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Screening and Brief Alcohol Intervention in Routine Primary Care in the UK: SIPS Trial Outcomes at Six Months

Kaner, E., Bland, M., Cassidy, P., Coulton, Simon, Deluca, P., Drummond, C., Gilvarry, E., Godfrey, C., Heather, N., Myles, J., and others. (2010) Screening and Brief Alcohol Intervention in Routine Primary Care in the UK: SIPS Trial Outcomes at Six Months. In: Alcoholism-Clinical And Experimental Research. 34 (8). 75A-75A. (doi:10.1111/j.1530-0277.2010.01292_3.x) (The full text of this publication is not currently available from this repository. You may be able to access a copy if URLs are provided) (KAR id:42683)

The full text of this publication is not currently available from this repository. You may be able to access a copy if URLs are provided.
Official URL
http://dx.doi.org/10.1111/j.1530-0277.2010.01292_3...

Abstract

Background: Over the past 25 years, many trials of screening and brief alcohol

intervention in primary care have reported positive effects in terms of reducing

excessive drinking. However, it is still not clear how applicable this evidence is to

routine primary care. In addition, there is a need to identify an efficient screening

strategy for busy medical practices. Lastly, the evidence-base in unclear on whether

brief structured advice or motivational counselling is the required form of brief

intervention to produce positive behaviour change. This SIPS trial is a pragmatic

evaluation based in regular primary care practices and involving general practitioners

and nurses who deliver screening and brief alcohol intervention during their day-to-day

work The aim of the trial is to evaluate the effectiveness and cost-effectiveness of

different models of screening to identify excessive drinkers and differing intensities of

brief intervention to reduce excessive drinking in routine practice.

Method: GPs and nurses from 24 practices in England were recruited. Practices were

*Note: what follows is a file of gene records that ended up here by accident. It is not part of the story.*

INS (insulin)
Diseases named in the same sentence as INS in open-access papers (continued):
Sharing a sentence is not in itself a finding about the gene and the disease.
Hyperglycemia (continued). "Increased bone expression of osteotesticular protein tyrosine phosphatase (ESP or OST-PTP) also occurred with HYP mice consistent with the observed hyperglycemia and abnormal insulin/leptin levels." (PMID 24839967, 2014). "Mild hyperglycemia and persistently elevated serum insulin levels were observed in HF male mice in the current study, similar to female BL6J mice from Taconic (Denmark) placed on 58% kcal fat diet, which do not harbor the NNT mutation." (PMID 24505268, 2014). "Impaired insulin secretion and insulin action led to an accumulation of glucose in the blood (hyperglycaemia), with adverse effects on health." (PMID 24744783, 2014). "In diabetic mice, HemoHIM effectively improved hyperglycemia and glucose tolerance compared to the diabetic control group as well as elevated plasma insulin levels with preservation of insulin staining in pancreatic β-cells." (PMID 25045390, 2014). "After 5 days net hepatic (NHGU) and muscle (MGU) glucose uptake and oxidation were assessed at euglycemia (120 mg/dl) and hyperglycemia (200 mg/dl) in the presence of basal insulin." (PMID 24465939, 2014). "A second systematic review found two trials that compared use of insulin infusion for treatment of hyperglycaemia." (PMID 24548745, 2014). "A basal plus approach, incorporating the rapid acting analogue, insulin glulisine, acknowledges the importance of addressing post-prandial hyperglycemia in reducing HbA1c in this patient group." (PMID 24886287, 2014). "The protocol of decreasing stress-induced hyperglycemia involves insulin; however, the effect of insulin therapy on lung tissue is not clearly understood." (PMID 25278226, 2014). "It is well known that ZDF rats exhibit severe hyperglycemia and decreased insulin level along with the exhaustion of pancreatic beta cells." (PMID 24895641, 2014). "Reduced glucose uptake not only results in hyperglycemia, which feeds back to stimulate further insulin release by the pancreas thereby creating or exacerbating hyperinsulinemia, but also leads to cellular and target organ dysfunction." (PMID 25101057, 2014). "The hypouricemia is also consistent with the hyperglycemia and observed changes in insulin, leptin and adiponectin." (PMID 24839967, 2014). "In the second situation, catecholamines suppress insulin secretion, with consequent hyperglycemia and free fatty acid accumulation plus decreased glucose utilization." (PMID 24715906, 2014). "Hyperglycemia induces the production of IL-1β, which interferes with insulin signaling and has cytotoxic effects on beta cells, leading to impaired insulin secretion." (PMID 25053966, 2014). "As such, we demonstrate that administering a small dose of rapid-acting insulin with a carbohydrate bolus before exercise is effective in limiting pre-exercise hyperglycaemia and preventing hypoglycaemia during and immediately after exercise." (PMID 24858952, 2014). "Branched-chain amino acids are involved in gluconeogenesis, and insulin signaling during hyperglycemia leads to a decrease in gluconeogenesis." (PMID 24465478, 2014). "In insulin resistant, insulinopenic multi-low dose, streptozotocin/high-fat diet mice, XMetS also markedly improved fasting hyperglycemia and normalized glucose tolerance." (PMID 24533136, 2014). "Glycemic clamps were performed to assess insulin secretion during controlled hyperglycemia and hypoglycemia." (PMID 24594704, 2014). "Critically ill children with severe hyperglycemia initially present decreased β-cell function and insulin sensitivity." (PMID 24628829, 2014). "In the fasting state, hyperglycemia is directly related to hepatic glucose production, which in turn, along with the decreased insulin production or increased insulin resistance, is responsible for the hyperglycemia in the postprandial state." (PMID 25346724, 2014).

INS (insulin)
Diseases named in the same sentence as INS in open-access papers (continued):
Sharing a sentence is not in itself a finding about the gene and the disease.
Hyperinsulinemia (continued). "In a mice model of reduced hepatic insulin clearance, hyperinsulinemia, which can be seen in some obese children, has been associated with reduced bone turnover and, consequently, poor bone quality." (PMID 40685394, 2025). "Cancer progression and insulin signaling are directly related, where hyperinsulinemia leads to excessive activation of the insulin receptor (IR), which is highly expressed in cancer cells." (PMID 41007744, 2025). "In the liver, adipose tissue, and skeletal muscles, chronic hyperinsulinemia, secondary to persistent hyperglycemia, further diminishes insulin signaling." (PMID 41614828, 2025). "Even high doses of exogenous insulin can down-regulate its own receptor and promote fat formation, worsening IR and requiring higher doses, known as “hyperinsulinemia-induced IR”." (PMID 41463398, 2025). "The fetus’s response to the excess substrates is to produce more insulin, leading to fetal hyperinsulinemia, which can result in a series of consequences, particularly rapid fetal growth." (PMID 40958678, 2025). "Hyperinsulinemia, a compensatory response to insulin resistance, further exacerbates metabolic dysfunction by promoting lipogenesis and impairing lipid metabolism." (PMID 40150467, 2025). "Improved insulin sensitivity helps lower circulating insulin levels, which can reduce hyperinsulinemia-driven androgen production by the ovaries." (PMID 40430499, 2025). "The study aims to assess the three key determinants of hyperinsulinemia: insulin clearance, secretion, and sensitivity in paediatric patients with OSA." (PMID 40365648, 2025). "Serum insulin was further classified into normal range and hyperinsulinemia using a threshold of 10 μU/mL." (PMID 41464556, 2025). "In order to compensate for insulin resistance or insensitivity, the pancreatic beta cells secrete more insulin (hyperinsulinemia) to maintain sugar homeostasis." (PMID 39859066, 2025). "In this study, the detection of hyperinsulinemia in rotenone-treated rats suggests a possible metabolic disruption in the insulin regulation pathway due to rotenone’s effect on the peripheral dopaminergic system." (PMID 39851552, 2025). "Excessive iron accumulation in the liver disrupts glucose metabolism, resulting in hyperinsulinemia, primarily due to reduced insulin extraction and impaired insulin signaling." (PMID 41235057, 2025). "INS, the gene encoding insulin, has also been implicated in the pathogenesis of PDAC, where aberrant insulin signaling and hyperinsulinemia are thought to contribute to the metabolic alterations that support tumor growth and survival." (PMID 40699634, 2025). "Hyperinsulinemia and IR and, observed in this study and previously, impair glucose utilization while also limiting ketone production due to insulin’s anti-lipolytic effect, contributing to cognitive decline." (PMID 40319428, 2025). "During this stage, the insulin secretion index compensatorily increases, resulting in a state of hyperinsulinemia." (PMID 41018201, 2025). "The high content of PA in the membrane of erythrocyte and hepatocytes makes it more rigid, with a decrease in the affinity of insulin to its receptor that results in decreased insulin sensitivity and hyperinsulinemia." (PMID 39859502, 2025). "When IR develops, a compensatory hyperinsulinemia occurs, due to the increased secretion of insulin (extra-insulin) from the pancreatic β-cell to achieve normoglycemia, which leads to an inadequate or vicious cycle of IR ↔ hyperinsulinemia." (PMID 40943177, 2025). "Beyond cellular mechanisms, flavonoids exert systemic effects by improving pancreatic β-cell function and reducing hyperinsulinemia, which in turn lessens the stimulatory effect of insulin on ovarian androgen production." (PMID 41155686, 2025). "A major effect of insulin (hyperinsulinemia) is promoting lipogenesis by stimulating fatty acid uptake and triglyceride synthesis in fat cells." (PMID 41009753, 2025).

randomly allocated to one of three brief intervention conditions: a leaflet-only control

group (n = 8); five minutes of brief structured advice (n = 8); and twenty minutes of brief

lifestyle counselling (n = 8). Practices were additionally randomised to either universal

or targeted screening and to use either a modified single item (M-SASQ) or the FAST

screening tool. Practices in each of the three intervention conditions were asked

to recruit at least 31 hazardous or harmful drinkers who received a short baseline

assessment followed by brief intervention. Patients were subsequently followed up at

six and twelve months after the intervention.

Results: Six month follow-up data will be completed by February 2010. With just one

month remaining, the follow-up rate is currently 86% and has included 560 patients.

The majority of the follow-up work has been via telephone although postal and email

follow-up have also been used.

Discussion: The presentation will report not only drinking outcomes following brief

intervention but also quality of life measures and health service use data. The findings

will answer the key question of whether brief intervention is effective in routine practice

and if structured advice is sufficient to change drinking behaviour in non-treatment

seeking patients or if motivational counselling is more impactful. Finally the costeffectiveness

of these approaches will be outlined.

Item Type: Conference or workshop item (Paper)
DOI/Identification number: 10.1111/j.1530-0277.2010.01292_3.x
Subjects: H Social Sciences > HV Social pathology. Social and public welfare > HV5001 Alcoholism and intemperance
Divisions: Divisions > Division for the Study of Law, Society and Social Justice > School of Social Policy, Sociology and Social Research > Centre for Health Services Studies
Depositing User: Tony Rees
Date Deposited: 26 Aug 2014 14:57 UTC
Last Modified: 16 Nov 2021 10:16 UTC
Resource URI: https://kar.kent.ac.uk/id/eprint/42683 (The current URI for this page, for reference purposes)
Coulton, Simon: https://orcid.org/0000-0002-7704-3274
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